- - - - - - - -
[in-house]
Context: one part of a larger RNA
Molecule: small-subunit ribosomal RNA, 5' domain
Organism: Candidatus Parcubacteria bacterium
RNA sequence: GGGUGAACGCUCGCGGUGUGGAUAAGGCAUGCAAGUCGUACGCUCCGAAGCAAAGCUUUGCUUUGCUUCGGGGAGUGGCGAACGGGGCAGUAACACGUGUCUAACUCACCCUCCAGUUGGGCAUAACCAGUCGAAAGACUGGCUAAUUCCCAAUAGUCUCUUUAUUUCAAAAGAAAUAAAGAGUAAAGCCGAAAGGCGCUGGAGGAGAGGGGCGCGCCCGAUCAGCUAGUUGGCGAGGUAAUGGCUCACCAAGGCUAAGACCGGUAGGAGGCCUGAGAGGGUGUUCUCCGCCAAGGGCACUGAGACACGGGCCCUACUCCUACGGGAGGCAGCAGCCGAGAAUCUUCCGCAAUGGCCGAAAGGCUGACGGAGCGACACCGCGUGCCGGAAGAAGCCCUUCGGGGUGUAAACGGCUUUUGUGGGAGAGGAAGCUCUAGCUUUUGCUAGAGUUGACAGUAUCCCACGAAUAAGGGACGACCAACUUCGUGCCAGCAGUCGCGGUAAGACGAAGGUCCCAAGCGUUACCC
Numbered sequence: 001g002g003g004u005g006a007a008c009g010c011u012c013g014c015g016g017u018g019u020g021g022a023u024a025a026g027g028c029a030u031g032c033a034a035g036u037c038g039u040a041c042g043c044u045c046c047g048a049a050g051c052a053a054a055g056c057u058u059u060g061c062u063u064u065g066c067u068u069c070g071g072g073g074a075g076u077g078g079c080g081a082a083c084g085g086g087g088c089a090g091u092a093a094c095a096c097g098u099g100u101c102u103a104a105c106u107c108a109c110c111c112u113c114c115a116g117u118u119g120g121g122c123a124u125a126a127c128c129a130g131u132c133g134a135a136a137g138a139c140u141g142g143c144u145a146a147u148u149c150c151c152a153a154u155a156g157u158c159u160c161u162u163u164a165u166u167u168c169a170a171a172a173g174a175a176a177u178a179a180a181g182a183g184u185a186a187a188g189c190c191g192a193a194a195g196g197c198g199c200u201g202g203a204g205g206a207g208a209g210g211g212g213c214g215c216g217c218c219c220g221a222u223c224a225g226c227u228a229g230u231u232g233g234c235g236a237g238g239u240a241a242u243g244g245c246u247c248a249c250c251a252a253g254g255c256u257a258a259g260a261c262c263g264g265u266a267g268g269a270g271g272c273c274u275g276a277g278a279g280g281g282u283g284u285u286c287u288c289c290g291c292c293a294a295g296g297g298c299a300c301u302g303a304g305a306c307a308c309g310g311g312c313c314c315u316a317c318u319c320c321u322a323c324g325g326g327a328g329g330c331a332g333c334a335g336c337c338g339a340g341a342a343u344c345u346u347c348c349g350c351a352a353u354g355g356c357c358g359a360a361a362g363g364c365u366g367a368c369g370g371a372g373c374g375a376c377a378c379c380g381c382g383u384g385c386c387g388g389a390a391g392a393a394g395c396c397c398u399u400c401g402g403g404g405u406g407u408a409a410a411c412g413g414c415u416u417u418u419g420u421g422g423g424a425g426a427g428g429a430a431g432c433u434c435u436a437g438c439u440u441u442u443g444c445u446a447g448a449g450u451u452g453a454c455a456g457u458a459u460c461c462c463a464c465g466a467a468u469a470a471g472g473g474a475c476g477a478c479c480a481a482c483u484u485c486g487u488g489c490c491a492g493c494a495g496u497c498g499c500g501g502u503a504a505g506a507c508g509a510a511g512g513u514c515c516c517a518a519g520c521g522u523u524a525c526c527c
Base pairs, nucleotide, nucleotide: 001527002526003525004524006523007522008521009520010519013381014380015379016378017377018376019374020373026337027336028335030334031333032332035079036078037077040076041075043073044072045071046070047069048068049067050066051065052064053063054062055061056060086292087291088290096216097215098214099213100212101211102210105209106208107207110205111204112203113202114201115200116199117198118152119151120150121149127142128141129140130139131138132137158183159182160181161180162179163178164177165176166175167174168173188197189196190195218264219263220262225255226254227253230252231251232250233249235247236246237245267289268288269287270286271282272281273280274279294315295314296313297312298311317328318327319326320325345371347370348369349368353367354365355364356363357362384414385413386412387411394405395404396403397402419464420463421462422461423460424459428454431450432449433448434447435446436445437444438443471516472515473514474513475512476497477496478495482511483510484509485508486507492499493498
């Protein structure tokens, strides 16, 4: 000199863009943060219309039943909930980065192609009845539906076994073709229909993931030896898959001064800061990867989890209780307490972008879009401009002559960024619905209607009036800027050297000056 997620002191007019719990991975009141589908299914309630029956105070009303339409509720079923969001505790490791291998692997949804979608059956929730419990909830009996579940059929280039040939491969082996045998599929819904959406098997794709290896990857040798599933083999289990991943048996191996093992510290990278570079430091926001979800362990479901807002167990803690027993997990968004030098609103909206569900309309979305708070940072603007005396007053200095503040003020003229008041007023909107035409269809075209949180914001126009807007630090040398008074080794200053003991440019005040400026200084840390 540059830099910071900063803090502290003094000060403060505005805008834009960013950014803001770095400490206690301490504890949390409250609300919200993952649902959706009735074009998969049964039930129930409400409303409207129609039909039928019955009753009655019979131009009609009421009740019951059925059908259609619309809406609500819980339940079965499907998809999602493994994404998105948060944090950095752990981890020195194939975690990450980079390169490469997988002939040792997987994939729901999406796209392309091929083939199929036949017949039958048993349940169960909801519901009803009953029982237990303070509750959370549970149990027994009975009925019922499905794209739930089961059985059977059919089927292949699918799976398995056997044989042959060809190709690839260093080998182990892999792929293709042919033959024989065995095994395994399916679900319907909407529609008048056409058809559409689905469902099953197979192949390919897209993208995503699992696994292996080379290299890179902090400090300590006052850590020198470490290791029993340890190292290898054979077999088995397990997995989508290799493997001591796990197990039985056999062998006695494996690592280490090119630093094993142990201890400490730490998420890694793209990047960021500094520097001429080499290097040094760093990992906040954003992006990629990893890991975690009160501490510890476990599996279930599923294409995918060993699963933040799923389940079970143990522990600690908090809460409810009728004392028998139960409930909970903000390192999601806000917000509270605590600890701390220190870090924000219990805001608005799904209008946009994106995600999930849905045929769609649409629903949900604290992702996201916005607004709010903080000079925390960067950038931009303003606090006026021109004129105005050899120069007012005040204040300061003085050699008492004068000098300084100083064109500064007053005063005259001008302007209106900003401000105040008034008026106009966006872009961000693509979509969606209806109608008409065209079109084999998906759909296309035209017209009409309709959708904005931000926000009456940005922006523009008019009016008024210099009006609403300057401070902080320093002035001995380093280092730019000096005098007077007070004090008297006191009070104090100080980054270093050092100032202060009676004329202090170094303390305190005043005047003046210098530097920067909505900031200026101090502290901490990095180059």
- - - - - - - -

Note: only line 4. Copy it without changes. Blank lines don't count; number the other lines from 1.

Organism: Candidatus Parcubacteria bacterium